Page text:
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Old 03-21-2014, 12:04 PM   #1
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Increase in statin prescriptions. Coming soon at a doctor near you.

Two points of view.


1. "New Guidelines Extend Statins to 13M More Americans
Michael O'Riordan

DURHAM, NC – The new American College of Cardiology (ACC) and American Heart Association (AHA) guidelines for the treatment of cholesterol would increase the number of individuals eligible for statin therapy by nearly 13 million people, an increase that is largely driven by older patients and treating individuals without cardiovascular disease, according to a new analysis[1].

http://www.medscape.com/viewarticle/...al&uac=23679EY

2. "On Tuesday, the American Heart Association and the American College of Cardiology issued new cholesterol guidelines that essentially declared, in one fell swoop, that millions of healthy Americans should immediately start taking pills — namely statins — for undefined health “benefits.”

This announcement is not a result of a sudden epidemic of heart disease, nor is it based on new data showing the benefits of lower cholesterol. Instead, it is a consequence of simply expanding the definition of who should take the drugs — a decision that will benefit the pharmaceutical industry more than anyone else."

http://www.nytimes.com/2013/11/14/op...s-statins.html

Of course if a person has lipid scores that are off the chart or other mitigating health issues----- then using your best judgement (and hopefully those of your doctor) should be the deciding factor.
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Old 03-22-2014, 12:13 PM   #2
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Quote:
Originally Posted by cave76 View Post
Two points of view.


1. "New Guidelines Extend Statins to 13M More Americans
Michael O'Riordan

DURHAM, NC – The new American College of Cardiology (ACC) and American Heart Association (AHA) guidelines for the treatment of cholesterol would increase the number of individuals eligible for statin therapy by nearly 13 million people, an increase that is largely driven by older patients and treating individuals without cardiovascular disease, according to a new analysis[1].

http://www.medscape.com/viewarticle/...al&uac=23679EY

2. "On Tuesday, the American Heart Association and the American College of Cardiology issued new cholesterol guidelines that essentially declared, in one fell swoop, that millions of healthy Americans should immediately start taking pills — namely statins — for undefined health “benefits.”

This announcement is not a result of a sudden epidemic of heart disease, nor is it based on new data showing the benefits of lower cholesterol. Instead, it is a consequence of simply expanding the definition of who should take the drugs — a decision that will benefit the pharmaceutical industry more than anyone else."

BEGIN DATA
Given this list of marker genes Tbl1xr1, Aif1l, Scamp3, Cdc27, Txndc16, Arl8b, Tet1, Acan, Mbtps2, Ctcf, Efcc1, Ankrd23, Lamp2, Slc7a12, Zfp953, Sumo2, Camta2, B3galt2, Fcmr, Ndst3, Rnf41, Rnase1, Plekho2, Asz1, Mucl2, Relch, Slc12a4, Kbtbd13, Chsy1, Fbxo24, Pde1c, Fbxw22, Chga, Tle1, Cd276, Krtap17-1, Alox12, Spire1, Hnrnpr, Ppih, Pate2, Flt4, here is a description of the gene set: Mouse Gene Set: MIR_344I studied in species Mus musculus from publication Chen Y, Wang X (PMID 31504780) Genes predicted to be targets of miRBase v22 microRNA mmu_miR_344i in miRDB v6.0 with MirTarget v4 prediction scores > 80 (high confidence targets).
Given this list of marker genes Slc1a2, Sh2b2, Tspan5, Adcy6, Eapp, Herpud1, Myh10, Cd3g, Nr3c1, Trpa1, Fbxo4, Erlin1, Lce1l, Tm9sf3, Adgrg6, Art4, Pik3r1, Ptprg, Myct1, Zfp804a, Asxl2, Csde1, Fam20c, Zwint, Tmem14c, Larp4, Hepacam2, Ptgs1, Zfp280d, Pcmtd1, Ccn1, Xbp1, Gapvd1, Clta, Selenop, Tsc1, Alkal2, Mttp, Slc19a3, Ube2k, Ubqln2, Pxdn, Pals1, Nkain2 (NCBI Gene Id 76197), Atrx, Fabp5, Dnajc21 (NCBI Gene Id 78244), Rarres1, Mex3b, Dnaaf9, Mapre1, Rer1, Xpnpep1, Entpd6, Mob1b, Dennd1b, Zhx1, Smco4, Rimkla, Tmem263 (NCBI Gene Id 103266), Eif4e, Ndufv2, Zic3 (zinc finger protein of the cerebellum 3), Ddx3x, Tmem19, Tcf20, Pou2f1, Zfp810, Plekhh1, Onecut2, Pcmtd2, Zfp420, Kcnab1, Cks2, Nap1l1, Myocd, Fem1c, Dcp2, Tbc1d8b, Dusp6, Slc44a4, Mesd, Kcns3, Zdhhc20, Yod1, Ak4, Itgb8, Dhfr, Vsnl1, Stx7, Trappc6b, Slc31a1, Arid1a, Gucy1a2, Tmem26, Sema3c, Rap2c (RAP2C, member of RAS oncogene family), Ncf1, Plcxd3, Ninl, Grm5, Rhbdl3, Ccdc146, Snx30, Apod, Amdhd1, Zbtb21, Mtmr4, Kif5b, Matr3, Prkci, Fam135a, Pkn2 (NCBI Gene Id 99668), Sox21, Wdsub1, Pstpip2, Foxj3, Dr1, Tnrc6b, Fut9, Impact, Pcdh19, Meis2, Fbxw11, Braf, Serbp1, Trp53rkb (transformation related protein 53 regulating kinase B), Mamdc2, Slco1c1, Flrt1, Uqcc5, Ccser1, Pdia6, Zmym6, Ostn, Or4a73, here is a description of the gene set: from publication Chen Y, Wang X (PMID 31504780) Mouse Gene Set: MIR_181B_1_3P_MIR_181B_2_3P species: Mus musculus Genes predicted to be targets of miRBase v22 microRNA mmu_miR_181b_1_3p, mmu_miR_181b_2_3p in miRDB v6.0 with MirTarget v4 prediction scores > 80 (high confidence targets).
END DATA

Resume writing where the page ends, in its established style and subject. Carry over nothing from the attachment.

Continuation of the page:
http://www.nytimes.com/2013/11/14/op...s-statins.html

Of course if a person has lipid scores that are off the chart or other mitigating health issues----- then using your best judgement (and hopefully those of your doctor) should be the deciding factor.
The above quotes are FYI. Here are some tips to lower your cholesterol you first have to understand what foods have high cholesterol.

"Foods to Avoid for High Cholesterol
Limit saturated fats and oils, such as butter, bacon drippings, lard, palm oil, and coconut oil. Instead, use soft tub margarine or vegetable oils, such as olive or canola oil.
Avoid trans fats or partially hydrogenated vegetable oils. These oils go through a process that makes them solid. They're found in some hard margarines, snack crackers, cookies, chips, and shortenings.
Limit fatty meats such as corned beef, pastrami, ribs, steak, ground meat, hot dogs, sausage, bacon, and processed meats like bologna. Also limit organ meats like liver and kidney. Replace with skinless chicken or turkey, lean beef, veal, pork, lamb, and fish. Try some meatless main dishes, like beans, peas, pasta, or rice.
Limit meat, poultry, and fish to no more than two servings, or 5 oz (140 g), a day. Remember that a serving is about the size of a deck of playing cards.
Limit egg yolks.
Limit milk products that contain more than 1% milk fat. This includes cream, most cheeses, and nondairy coffee creamers or whipped topping (which often contain coconut or palm oils). Instead try fat-free or low-fat milk (0% to 1% fat) and low-fat cheeses.
Limit snack crackers, muffins, quick breads, croissants, and cakes made with saturated or hydrogenated fat, whole eggs, or whole milk. Try low-fat baked goods, and use any spreads or toppings lightly.
Instead of using butter or margarine on bread, try dipping it in olive oil.
Avoid fast foods like hamburgers, fries, fried chicken, and tacos. They are high in both total fat and saturated fat. When you eat out, choose broiled sandwiches or chicken without skin, salads with low-fat dressing, and foods that aren't fried. Ask the server to leave off the cheese and high-fat dressings like mayonnaise."

Foods to Avoid for High Cholesterol
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